Legal Services

No fault divorce?

Divorce should be a third priority!

Arrange your parenting &

financial orders first!

The Family Law Act 1975 established the principle of no-fault divorce in Australian Law.

When granting a divorce, the Court does not consider why the marriage ended and the only ground for divorce is that the marriage broke down and there is no reasonable likelihood that the parties will get back together.

The granting of a divorce does not determine issues of financial support, property distribution or arrangements for children. It simply recognizes that the marriage has ended.

You can apply for a divorce in Australia if either you or your spouse:

regard Australia as your home and intend to live in Australia indefinitely, or are an Australian citizen by birth, descent or by grant of Australian citizenship, or ordinarily live in Australia and have done so for 12 months immediately before filing for divorce.

You need to satisfy the Court that you and your spouse have lived separately and apart for at least 12 months, and there is no reasonable likelihood of resuming married life. It is possible to live together in the same home and still be separated.

You can obtain legal advice to understand your rights and responsibilities before applying for a divorce or other applications in relation to a divorce. A lawyer can help explain how the law applies to your case.

The Family Law Act 1975 established the principle of no-fault divorce in Australian law. This means that a court does not consider why the marriage ended.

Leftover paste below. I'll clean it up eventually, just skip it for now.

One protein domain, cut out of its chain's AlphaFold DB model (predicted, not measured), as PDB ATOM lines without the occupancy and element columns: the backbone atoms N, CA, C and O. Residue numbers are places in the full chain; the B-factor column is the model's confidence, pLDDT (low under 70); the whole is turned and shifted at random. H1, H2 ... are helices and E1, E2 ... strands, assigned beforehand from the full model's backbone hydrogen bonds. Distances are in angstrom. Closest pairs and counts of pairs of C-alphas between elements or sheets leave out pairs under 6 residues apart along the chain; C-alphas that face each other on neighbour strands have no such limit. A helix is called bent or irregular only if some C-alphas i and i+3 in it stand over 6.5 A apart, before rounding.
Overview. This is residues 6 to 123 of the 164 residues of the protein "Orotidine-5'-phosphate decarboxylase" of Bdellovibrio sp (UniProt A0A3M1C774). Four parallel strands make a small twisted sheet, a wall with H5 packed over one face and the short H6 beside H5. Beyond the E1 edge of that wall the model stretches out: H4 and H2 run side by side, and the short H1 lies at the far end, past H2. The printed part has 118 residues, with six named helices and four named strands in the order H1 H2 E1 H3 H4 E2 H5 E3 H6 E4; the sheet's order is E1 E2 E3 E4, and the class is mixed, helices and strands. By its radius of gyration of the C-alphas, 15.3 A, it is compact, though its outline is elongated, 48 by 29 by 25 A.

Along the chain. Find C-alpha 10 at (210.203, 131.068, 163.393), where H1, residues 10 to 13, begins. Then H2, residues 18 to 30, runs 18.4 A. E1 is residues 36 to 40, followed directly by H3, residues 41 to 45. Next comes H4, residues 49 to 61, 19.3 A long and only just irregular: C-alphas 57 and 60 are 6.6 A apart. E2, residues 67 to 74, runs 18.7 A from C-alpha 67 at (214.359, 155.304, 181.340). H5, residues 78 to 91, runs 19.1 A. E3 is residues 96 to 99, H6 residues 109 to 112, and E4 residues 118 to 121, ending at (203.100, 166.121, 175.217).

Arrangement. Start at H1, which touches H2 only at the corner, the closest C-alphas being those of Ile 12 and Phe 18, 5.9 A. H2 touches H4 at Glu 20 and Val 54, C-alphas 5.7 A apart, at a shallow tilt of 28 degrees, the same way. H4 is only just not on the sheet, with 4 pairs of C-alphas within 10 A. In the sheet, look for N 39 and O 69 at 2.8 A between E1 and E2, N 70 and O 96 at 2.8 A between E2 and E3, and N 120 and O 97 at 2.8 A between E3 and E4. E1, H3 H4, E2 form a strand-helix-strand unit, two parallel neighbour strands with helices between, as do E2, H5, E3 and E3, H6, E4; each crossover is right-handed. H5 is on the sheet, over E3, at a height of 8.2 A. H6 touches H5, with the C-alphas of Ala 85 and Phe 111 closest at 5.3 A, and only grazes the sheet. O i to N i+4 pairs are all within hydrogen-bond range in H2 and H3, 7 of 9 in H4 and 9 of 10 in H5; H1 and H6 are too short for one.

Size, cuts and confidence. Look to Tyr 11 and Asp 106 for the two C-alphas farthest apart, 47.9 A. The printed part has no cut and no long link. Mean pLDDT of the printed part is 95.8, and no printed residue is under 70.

The only grounds for divorce is that the marriage has broken down irretrievably. That is, that there is no reasonable likelihood that you will get back together. You must have been separated for at least 12 months and one day in order to satisfy the Court that the marriage has broken down irretrievably.

If there are children aged under 18, a court can only grant a divorce if it is satisfied that proper arrangements have been made for them.

There is a filing fee for divorce applications and your lawyer will also charge a fee.

In some cases; for example, if you hold certain government concession cards or you are experiencing financial hardship, you may be eligible for a reduced fee.

If you have been separated for more than 12 months, there are few opportunities to oppose a divorce application. You can only oppose the divorce where:

there has not been 12 months separation as alleged in the application, or the Court does not have jurisdiction.

If you do not want the divorce granted, you must complete and file a Response to Divorce and appear in person on the hearing date.

You need to set out the grounds on which you seek the dismissal in the Response to Divorce.

If you file a response, you should attend the divorce hearing. If you do not attend, the Court may decide the divorce application in your absence. If it is difficult for you to attend in person, you may ask the Court to appear by telephone.

If you want the divorce granted but disagree with the facts in the Application for Divorce, you may file a Response to Divorce.

You need to state which facts you disagree with in the Response to Divorce. The errors might, for example, be that dates of birth are incorrect or the details regarding the children are no longer correct. You do not need to attend the hearing.

If you want to file a Response to Divorce, you need to file it:

if served in Australia - within 28 days of the application being served on you, or

if served outside of Australia - within 42 days of the application being served on you.

No children under 18

If there is no child* of the marriage aged under 18 years, you are not required to attend the court hearing. This applies for both sole and joint applications.

Joint application with children under 18